Having cytogenetic information about plants is basic to classify species and promote new studies on agriculture and crop improvement. This is the main objective of two online platforms that collect chromosome information and provide it to the scientific community. The platforms have been developed by the EtnoBioFic Research Group, composed by experts from the Botany Laboratory of the Faculty of Pharmacy of the University of Barcelona (affiliated with CSIC), the Botanical Institute of Barcelona (IBB-CSIC-ICUB), and Paris-Sud University (France).
Plant rDNA Database is the first database that collects information about the position of genes that codify plant ribosomal DNA (DNAr). The website Genome Size in Asteraceae Database (GSAD) is an exhaustive catalogue of genome size data for one of the largest and economically important Angiosperm families: Asteraceae.
Genes that codify ribosomal DNA
Name, position and organization of ribosomal DNA genes (5S and 18S-5.8S-26S) in chromosomes are characteristic of a certain species, genus or group of plants. Therefore, this information is completely useful for basic research, genotype study, evolutionary biology and crop improving programmes. "By consulting this website, researchers can know if there is any published result about any taxonomic group and access to a catalogue that enables to analyse and compare data" explains Sònia Garcia, researcher from the Botany Laboratory of the Faculty of Pharmacy and member of the EtnoBioFic Research Group.
The database about ribosomal DNA was obtained from more than 600 scientific papers about plant molecular cytogenetics. "More than 50% of papers indexed at the database have been published for the last ten years; that proves that there is an increasing interest in this information and a need for compilation," affirms Sònia Garcia. "To date -- adds the researcher -- , it was so difficult to find these data as they were scattered in many publications." The data base includes information about DNAr gene localization of angiosperms, gymnosperms, bryophytes and pteridophytes.
The first database about the genome size of a plant family
The portal GSAD includes data about the genome size of about 1,200 Asteraceae species, one of the largest families of angiosperms, collected from 133 scientific papers. The family Asteraceae is worldwide distributed, except in the Antarctica. It includes around 25,000 species; some of them are economically important, for instance: sunflowers, lettuces, artichokes and chrysanthemums. It is the first database that gathers this type of information about this plant family.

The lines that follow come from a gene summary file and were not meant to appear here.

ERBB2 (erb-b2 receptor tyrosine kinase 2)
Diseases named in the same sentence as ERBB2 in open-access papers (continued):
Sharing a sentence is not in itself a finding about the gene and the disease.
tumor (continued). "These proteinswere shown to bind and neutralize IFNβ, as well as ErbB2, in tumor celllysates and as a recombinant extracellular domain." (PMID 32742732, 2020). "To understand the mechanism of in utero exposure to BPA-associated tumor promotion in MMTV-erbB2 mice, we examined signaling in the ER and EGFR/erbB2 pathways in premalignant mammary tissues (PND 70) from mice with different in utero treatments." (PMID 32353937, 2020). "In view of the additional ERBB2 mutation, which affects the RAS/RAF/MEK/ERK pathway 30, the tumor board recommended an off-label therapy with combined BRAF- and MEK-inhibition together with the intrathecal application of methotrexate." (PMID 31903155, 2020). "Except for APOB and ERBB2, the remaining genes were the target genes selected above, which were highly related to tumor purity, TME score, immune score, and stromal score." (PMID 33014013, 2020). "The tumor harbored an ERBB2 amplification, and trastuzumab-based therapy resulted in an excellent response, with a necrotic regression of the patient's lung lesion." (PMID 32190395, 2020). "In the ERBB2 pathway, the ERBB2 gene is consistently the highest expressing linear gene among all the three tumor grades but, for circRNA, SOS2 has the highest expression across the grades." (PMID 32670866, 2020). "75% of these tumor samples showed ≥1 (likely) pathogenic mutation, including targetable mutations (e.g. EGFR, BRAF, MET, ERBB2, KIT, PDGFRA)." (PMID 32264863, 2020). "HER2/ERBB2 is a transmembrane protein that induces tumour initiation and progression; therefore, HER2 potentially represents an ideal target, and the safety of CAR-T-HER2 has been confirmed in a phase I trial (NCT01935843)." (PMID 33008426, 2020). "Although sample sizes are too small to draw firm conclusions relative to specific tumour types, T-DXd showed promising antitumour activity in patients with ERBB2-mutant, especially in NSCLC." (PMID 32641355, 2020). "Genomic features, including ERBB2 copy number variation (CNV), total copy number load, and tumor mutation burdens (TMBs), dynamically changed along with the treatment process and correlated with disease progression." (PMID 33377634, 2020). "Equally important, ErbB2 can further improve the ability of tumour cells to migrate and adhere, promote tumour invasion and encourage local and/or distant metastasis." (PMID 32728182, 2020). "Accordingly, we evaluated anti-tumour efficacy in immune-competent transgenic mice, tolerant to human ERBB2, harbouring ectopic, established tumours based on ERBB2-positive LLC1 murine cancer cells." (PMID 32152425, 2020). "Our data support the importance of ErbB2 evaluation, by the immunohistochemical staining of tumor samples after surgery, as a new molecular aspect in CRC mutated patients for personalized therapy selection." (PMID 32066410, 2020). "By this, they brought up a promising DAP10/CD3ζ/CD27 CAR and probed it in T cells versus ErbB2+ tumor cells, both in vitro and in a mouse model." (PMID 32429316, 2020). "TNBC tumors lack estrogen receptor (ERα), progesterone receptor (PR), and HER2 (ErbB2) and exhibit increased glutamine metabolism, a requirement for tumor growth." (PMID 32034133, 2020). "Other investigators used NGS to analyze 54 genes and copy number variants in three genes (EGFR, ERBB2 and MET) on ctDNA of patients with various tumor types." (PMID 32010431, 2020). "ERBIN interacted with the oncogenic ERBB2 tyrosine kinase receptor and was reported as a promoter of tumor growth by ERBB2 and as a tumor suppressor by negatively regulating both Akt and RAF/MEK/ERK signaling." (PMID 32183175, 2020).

Evolutionary genetics comparative studies with living beings use genome size and the total amount of nuclear DNA to evaluate the cost of sequencing programmes. "GSAD provides researcher with direct information, so they do not have to look for it in numerous publications," points out Garcia. "Therefore, double efforts are avoided, knowledge gaps are more easily detected and the aspects about Asteraceae genome studies that arouse more interest are identified," she concludes.
These two tools provided to the international scientific community emerge from the research developed by EtnoBioFic Research Group, led by Professor Joan Vallès, from the Department of Natural Products, Plant Biology and Edaphology of UB and the Botany Laboratory of the Faculty of Pharmacy, and by Teresa Garnatje, researcher at the Botanical Institute of Barcelona (IBB-CSIC-ICUB). The group is mainly interested in understanding the evolutionary history of different plant groups as well as their genome evolution and the processes involved in it. Besides cytogenetic studies, the group also develops studies focused on phylogenetics and phylogeography. Its research lines are also based on the study of the history of botany and ethnobotanical research; in other words, it develops studies about the relationships between people and plants and also on the traditional knowledge about plants -- particularly in the Catalan language territories. They are mostly conducting ethnofloristic works, with emphasis in medicinal and food plant uses.
Plant rDNA Database
Genome Size in Asteraceae Database (GSAD)
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